The patient is a 15-year-old Caucasian female who was diagnosed with CRMO in 2007 at 5 years in the context of right thigh pain. Table 1 provides a timeline of the patient’s symptoms and course of disease. Magnetic resonance imaging (MRI) showed multifocal abnormal bone marrow signal in the right femur, the left femoral neck, and the proximal epiphysis and metaphysis of the right tibia, which was associated with osteolysis and callus formation (Figure 1). Radio-nucleotide bone scan found increased uptake involving the left sacrum, left proximal femur, and femoral neck region as well as the midshaft of the right femur and the proximal right tibia. Bone biopsy of the lytic lesion involving the midshaft of the right femur was not consistent with malignancy and showed red blood cells and scattered neutrophils and lymphocytes. Over the next several years (2007–2015), she was followed by orthopedic surgery and was treated only with intermittent ibuprofen as needed for pain. She was noted to have a leg length discrepancy at the age of 7 years, and in 2014, at the age of 12 years, she had surgery to fuse the growth plate to prevent right leg growth (right leg was 4.5 cm longer than her left leg at that time).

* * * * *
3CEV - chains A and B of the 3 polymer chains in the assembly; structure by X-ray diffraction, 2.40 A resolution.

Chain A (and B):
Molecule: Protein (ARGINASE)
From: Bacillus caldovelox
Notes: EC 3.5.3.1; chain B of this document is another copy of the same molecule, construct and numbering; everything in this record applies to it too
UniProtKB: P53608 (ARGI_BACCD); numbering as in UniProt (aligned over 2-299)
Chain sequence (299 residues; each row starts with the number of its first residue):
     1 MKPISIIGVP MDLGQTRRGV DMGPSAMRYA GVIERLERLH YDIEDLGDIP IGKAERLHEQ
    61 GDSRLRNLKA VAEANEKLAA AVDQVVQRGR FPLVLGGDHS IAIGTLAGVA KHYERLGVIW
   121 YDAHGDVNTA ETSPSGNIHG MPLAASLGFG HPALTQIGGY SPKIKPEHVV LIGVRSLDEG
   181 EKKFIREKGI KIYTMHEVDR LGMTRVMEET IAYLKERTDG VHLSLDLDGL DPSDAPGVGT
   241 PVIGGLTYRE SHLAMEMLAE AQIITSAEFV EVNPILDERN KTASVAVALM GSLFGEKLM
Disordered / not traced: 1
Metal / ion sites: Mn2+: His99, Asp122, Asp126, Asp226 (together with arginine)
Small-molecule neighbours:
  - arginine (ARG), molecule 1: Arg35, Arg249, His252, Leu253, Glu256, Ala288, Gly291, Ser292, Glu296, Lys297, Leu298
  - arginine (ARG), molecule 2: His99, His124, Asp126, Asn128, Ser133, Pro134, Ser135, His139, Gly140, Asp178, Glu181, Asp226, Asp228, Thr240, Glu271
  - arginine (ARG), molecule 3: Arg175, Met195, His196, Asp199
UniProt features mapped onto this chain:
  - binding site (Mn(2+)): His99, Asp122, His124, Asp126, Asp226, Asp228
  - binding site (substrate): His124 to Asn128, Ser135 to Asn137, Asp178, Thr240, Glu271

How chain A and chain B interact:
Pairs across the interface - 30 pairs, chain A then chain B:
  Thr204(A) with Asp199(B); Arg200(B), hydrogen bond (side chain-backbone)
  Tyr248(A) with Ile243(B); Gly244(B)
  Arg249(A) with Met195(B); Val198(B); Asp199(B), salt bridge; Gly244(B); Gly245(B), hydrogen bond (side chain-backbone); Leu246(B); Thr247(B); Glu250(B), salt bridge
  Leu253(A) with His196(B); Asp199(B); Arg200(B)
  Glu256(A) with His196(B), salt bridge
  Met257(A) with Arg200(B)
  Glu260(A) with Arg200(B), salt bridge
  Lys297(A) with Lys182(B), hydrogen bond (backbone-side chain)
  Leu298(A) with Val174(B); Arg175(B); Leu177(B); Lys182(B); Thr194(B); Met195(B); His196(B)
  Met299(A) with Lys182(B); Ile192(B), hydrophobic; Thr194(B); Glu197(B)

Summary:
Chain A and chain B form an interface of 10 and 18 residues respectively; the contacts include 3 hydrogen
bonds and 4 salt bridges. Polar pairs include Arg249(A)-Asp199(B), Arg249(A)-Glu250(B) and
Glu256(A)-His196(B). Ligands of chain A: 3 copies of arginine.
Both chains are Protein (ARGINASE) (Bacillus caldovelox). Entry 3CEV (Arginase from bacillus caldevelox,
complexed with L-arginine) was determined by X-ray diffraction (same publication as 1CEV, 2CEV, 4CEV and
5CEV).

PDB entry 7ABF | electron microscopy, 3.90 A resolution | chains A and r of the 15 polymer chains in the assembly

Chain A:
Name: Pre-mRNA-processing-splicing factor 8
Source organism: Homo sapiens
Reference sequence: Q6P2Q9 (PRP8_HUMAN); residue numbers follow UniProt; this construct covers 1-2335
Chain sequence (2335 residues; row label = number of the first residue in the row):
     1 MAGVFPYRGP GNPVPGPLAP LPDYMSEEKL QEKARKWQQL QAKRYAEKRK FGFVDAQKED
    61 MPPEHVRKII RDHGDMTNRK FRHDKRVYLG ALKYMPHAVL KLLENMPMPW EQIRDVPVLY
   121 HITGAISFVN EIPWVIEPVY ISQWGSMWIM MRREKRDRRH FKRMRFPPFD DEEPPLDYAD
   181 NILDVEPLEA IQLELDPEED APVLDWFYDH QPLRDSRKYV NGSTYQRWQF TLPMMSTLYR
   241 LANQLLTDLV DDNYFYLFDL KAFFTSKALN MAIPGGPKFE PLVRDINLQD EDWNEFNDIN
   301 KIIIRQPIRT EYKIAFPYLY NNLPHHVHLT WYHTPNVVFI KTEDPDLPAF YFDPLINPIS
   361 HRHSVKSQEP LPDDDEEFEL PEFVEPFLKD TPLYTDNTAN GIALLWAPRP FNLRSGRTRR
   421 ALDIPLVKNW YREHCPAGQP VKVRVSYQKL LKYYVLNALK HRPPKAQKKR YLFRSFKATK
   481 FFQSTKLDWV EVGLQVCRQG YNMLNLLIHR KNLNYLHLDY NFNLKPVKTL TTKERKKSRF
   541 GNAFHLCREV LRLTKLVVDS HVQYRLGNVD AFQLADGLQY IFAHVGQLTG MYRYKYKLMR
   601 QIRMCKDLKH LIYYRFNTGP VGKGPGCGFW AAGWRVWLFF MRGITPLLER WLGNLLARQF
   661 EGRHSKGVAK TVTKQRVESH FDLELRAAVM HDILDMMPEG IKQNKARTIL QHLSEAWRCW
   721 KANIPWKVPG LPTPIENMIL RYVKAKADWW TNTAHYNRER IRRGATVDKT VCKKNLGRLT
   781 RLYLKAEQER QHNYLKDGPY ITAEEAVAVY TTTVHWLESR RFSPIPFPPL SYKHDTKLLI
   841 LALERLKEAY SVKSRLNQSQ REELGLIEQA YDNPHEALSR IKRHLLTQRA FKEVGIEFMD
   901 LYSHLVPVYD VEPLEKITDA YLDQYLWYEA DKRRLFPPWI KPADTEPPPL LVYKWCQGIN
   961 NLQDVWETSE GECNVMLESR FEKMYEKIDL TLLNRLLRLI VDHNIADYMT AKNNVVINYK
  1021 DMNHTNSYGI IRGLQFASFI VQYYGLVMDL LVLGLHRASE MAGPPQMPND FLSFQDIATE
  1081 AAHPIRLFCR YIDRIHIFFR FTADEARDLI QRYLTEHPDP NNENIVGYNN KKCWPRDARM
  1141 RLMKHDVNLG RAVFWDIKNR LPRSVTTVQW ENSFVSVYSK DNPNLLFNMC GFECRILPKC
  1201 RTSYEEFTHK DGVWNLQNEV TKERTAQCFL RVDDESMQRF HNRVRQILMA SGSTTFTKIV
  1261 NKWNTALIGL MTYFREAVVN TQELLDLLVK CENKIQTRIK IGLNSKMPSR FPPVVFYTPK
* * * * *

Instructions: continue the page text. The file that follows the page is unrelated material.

Table 1: Timeline of patient’s symptoms and course of disease.
Figure 1: MRI lower extremities showed multifocal abnormal bone marrow signal in the right femur, the left femoral neck, and the proximal epiphysis and metaphysis of the right tibia.

She established Rheumatologic care in March 2015 at age 13, and right quadriceps muscle atrophy and failure to thrive with a weight and height under the third percentile were noted at this time. Bone scan revealed increased uptake in the right femur and asymmetry of activity in the growth plates of the knees and ankles with decreased activity in the right side compared to left. She was treated with naproxen 250 mg twice daily (8.7 mg/kg BID) and prednisone 20 mg per day (0.7 mg/kg), tapered by 5 mg weekly. Two months later, prednisone was discontinued, and she continued to have good control of her leg pain on NSAID monotherapy. After a few months, she developed new diarrhea with vomiting and weight loss. Her blood pressure was elevated, and a renal ultrasound and electrocardiogram were unremarkable.